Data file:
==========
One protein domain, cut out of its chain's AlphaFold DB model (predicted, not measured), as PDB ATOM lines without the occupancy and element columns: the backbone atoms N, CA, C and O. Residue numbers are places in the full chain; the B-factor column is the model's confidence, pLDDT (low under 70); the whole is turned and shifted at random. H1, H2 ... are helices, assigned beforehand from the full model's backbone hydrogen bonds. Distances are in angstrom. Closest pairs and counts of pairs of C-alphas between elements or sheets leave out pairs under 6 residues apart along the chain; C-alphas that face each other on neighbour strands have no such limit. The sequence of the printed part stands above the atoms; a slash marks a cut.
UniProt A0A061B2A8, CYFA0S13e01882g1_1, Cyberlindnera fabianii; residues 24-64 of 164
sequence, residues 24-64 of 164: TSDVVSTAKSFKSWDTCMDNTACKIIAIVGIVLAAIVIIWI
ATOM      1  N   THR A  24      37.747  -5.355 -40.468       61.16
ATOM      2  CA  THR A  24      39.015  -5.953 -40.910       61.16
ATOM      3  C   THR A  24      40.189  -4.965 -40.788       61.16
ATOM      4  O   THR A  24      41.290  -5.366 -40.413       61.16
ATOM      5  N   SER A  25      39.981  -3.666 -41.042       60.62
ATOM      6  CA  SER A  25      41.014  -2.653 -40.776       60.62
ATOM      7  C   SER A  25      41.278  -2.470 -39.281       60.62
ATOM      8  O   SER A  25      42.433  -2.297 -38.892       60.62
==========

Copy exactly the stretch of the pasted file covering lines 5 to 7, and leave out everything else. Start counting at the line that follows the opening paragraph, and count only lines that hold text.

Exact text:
ATOM      3  C   THR A  24      40.189  -4.965 -40.788       61.16
ATOM      4  O   THR A  24      41.290  -5.366 -40.413       61.16
ATOM      5  N   SER A  25      39.981  -3.666 -41.042       60.62